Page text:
Heres a hint: It doesnt involve herbs or grunge music.
I'm one of those increasingly rare people who are doing exactly what they went to school to do. I studied journalism, both at the undergraduate and graduate levels, and I am now working for a magazine and website.
Back in those college years I didn't know I would be working with and for veterinarians day in and day out, but I knew my job would involve writing and editing, and here I am writing and editing-and feeling very privileged to work with such an amazing profession!
However, plenty of my J-school friends are doing different things these days: life coaching, leading church ministries, writing bestselling novels, raising kids, running businesses they launched themselves, programming websites for multimillion-dollar corporations-I could go on. The point is, whether by choice or because of circumstances, they forged a different path from the one they thought they'd head down originally.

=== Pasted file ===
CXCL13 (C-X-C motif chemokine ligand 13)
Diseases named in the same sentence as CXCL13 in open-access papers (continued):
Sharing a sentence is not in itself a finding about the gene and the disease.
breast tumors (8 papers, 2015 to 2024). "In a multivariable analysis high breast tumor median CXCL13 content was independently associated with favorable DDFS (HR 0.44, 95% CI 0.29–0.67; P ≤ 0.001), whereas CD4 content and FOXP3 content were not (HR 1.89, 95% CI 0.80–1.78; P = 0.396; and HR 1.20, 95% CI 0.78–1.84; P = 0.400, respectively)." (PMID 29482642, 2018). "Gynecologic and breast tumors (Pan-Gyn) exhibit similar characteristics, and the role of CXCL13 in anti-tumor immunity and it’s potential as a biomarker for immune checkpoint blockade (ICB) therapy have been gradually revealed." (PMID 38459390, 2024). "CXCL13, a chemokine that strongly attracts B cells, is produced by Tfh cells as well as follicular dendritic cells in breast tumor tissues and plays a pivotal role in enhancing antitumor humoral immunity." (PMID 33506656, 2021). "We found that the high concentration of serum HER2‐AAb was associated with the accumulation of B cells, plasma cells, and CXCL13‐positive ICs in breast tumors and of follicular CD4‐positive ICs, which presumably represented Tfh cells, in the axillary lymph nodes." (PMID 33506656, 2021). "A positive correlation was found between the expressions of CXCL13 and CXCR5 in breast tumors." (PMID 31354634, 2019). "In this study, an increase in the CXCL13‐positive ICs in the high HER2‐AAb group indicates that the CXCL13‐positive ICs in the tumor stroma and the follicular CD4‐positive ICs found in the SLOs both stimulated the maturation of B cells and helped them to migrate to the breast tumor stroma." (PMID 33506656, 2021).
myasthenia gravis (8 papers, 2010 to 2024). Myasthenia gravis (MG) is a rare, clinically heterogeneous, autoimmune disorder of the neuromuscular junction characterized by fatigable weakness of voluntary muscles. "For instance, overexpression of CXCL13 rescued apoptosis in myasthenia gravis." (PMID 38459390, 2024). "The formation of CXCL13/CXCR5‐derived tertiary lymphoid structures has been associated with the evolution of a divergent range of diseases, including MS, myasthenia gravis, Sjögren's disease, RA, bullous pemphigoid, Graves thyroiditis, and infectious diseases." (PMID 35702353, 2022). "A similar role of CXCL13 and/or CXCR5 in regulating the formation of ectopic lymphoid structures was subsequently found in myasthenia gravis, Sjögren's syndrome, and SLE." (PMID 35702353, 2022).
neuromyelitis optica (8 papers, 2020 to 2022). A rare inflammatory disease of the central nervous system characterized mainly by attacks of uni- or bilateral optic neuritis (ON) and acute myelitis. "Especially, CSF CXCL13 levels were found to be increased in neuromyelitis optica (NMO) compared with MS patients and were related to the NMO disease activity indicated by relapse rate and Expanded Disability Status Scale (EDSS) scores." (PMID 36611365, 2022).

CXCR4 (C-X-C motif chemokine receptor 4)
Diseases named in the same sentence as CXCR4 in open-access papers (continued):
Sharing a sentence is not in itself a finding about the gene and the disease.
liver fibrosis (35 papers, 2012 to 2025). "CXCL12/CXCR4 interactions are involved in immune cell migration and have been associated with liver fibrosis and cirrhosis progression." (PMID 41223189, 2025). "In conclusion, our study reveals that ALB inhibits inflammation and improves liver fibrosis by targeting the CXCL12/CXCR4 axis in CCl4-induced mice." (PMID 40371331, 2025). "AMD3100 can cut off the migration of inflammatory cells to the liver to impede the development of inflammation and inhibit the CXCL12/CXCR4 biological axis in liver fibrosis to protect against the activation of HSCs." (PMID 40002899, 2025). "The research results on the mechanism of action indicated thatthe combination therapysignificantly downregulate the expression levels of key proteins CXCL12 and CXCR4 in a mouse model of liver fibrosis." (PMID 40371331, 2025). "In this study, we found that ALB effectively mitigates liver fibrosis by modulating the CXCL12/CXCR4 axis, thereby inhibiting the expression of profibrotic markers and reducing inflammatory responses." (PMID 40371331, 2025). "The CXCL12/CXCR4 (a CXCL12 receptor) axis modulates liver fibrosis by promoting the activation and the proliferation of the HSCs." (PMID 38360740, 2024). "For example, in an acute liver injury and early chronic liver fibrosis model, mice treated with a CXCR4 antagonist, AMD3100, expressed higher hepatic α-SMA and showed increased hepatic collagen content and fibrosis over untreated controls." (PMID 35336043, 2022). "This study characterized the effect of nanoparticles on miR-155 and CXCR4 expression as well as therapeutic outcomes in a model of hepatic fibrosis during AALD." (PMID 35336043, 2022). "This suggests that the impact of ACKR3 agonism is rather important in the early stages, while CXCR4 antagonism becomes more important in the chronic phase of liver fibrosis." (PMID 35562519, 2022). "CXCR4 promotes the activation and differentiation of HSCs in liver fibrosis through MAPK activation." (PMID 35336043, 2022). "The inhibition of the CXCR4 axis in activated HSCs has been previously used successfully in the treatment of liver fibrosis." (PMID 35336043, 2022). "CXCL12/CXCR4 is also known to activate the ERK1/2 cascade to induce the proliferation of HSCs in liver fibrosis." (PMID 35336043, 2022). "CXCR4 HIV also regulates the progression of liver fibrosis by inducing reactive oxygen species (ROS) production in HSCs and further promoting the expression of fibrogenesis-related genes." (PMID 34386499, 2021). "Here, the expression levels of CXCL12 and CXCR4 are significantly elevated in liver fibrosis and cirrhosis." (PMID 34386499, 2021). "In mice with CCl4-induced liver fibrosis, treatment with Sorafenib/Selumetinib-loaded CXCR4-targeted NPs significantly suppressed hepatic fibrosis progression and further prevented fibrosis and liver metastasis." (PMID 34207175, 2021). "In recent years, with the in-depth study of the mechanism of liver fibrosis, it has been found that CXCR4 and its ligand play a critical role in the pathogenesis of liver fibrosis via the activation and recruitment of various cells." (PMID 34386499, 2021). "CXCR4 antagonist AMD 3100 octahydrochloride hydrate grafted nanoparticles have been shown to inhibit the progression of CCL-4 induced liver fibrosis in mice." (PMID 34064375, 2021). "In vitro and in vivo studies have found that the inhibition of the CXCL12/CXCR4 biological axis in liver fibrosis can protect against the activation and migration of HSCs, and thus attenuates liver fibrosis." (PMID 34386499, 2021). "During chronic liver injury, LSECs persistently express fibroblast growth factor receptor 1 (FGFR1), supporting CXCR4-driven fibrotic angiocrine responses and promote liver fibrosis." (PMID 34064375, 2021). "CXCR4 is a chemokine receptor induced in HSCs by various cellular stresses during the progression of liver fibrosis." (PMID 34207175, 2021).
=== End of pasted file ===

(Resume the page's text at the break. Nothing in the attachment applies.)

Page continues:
Now, the cost of a journalism degree is nowhere near the cost of a veterinary degree, and many journalism skills can be transferred to other work situations, so the stakes are lower and the process perhaps easier for journalists than it is for veterinarians when it comes to choosing a different career path. However, we have identified a number of veterinarians who are using their degrees, training and experience in far different ways than they pictured starting out-or than society pictures when they think about veterinary medicine. Some have done it to find greater reward and fulfillment in their personal and professional lives; some have done it to respond to new ways pet owners are seeking to receive veterinary services these days-and some have found the sweet spot that does both.
So what constitutes an “alternative career”? Here's my take: It's a career path that makes you happier than the one you embarked on orginally, or that your world thinks you should be on. And happiness looks different for every individual, so you can have 100 different DVMs in 100 different careers all finding joy in their chosen method of veterinary service.